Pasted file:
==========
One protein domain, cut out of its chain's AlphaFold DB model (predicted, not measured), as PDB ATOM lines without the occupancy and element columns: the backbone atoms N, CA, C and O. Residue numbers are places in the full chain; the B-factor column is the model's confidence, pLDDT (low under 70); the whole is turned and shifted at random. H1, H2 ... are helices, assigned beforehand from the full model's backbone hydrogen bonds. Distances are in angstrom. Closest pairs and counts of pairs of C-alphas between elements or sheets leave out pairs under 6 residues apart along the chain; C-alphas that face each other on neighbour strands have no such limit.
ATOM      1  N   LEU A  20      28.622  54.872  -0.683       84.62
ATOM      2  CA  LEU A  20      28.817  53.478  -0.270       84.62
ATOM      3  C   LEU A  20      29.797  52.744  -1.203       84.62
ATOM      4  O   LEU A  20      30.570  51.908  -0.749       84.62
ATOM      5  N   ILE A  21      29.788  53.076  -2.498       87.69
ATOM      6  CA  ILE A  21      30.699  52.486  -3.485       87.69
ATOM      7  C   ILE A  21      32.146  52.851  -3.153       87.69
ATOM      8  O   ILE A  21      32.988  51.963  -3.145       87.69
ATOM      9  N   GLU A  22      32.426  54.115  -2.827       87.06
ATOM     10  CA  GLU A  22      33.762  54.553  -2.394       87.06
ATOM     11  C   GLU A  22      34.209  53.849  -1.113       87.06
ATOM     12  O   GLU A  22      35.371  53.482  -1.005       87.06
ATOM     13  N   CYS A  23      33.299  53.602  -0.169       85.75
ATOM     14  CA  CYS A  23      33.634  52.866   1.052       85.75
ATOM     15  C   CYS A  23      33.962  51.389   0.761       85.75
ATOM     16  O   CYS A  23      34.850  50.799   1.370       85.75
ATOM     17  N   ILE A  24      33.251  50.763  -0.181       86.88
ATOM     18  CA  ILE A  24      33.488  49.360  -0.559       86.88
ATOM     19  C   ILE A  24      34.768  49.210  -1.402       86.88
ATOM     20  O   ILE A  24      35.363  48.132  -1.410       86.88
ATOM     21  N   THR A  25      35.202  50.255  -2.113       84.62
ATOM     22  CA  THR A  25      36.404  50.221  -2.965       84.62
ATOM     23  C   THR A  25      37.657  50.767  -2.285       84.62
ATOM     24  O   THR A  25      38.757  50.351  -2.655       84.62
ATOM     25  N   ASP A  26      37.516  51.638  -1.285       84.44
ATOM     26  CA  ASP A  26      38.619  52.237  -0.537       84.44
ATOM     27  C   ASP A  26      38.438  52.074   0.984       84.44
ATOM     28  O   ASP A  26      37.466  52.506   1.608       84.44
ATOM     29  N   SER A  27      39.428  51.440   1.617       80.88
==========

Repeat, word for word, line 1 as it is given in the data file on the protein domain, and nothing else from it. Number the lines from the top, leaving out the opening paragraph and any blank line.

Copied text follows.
ATOM      1  N   LEU A  20      28.622  54.872  -0.683       84.62